Refreshed construction pipeline shows £7.6bn of new project starts in the Greater Manchester area over the next three years

1 Hardman Street, Manchester

There will be £7.6bn of new construction project starts in the Greater Manchester area over the next three years, with commercial and housing schemes driving growth, according to a refreshed construction pipeline for the region published last week.

Construction growth over the period will be driven by £3.2bn of housing projects and £3bn of private commercial schemes, as part of a total £9.5bn construction output pipeline for 2014-2017, according to the pipeline published by Greater Manchester Chamber of Commerce (GMCC).

GMCC said an additional £3.8bn of project value had entered the region’s planning system in just seven months since its last pipeline update in November.

The pipeline includes £7.6bn of projects expected to start over the four years to 2017.

As Building revealed last week, the pipeline also highlights projected skills shortages, particularly among cladding, steel erection, glazier and civil engineering specialists over the four years to 2017.

It reveals that a total of 65,564 workers will be needed at peak in 2016, with an average of 55,742 workers over the period. This is over 70% higher than the average requirement of 31,796 staff in the previous four-year period.

The pipeline uses data provided by construction analyst Barbour ABI, which is owned by UBM, the publisher of Building.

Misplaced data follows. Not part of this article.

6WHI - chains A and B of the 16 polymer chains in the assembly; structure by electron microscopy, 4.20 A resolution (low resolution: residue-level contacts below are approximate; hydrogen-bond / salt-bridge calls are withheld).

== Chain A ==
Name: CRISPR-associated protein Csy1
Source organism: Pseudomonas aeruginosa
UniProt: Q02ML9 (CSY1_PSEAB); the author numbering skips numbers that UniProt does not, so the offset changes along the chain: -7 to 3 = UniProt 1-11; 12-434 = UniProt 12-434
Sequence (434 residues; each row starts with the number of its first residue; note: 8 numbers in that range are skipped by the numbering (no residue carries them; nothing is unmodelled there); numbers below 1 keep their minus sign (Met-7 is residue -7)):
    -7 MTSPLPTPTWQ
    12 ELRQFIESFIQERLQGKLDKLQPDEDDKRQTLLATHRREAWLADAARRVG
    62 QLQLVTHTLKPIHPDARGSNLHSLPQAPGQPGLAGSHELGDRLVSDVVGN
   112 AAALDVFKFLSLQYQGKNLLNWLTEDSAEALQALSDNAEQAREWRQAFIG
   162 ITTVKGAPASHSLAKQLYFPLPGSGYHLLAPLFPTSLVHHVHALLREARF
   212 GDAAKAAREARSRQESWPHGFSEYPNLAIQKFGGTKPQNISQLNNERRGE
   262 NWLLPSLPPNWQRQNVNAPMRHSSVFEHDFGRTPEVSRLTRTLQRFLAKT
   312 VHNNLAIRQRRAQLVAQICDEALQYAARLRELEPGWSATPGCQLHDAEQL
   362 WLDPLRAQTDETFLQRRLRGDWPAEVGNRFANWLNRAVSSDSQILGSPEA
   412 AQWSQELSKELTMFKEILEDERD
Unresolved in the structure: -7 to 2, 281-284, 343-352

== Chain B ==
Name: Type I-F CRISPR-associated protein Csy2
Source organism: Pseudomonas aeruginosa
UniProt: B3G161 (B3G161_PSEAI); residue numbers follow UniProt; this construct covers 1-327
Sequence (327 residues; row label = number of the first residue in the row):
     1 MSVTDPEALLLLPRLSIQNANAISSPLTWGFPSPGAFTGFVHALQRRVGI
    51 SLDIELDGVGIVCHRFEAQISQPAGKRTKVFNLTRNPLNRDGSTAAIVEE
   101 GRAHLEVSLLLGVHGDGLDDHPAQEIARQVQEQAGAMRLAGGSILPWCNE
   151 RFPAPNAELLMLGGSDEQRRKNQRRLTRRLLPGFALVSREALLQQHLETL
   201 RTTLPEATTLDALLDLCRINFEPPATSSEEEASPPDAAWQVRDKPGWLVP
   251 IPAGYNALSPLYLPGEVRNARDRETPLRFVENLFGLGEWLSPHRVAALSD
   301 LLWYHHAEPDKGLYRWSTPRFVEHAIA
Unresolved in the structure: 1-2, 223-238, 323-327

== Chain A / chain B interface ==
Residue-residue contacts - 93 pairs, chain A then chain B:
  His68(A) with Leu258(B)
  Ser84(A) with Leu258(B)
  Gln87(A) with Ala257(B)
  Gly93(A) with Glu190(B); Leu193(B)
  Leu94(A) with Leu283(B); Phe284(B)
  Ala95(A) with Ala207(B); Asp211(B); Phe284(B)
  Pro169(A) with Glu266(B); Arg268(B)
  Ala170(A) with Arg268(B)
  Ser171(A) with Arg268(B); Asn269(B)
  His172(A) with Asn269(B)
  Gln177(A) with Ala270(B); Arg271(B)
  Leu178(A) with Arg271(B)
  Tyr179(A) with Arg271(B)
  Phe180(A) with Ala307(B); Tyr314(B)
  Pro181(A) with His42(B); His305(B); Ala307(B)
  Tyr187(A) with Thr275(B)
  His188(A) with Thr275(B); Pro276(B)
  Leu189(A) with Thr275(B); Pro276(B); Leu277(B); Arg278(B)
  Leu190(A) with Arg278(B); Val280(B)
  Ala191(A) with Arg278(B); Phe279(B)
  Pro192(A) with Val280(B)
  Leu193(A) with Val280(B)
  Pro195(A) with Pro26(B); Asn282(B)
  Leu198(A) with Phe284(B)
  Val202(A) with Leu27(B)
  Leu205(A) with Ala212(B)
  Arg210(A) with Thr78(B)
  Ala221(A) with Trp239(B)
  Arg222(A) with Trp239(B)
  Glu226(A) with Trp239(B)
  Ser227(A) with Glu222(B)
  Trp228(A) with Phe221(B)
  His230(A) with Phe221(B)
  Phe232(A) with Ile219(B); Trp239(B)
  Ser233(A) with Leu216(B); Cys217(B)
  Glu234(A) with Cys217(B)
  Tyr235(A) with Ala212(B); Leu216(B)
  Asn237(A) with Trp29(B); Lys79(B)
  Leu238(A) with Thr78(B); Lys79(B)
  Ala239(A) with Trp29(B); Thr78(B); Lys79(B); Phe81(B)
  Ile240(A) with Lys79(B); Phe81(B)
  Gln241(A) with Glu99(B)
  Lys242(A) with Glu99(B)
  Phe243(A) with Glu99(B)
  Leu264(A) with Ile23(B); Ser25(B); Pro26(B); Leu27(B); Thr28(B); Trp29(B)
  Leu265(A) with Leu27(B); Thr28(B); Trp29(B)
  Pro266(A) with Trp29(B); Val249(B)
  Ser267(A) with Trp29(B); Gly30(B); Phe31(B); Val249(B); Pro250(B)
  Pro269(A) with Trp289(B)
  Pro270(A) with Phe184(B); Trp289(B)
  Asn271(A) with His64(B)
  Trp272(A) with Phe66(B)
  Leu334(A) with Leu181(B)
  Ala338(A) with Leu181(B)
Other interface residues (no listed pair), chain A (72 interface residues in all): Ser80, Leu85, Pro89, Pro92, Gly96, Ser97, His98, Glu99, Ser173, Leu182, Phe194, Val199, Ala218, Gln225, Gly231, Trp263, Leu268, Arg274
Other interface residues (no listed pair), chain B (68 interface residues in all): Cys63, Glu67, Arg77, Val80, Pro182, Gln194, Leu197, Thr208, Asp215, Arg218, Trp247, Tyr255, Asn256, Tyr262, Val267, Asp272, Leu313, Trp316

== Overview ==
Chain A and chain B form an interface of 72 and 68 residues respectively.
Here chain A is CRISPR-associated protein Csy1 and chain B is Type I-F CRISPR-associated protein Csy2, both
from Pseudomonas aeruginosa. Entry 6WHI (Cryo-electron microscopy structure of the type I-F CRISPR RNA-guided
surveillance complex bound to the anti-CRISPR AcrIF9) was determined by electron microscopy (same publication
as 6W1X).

Michael Dall, construction economist at Barbour ABI, told last week’s Greater Manchester Construction Summit (GMCS)that “the pipeline’s market intelligence on workloads and skills needs will help firms plan their strategies better”.

The leader of Manchester City Council Richard Leese told the conference he was bullish about the region’s economic potential: “We can be confident about the future. There will be upward trajectory over five years and that will accelerate.”

But he warned the region “has a real issue with quality of housing” and said volume housebuilders “never cease to disappoint” with poor quality homes.

He said: “There’s no excuse for poor quality housing. It’s very important for the future quality of the city that housebuilders don’t see their job as simply building homes but creating places.”

RIBA president Stephen Hodder, whose practice is based in Manchester, said the region needed to do more to “retain talent” in its construction sector and stem the flow of professionals migrating south.

He said: “I’m not sure there’s the capacity in the North-west. I worry about the ability of the professions to deliver as the sector returns to growth. I worry there’ll be a weak link.”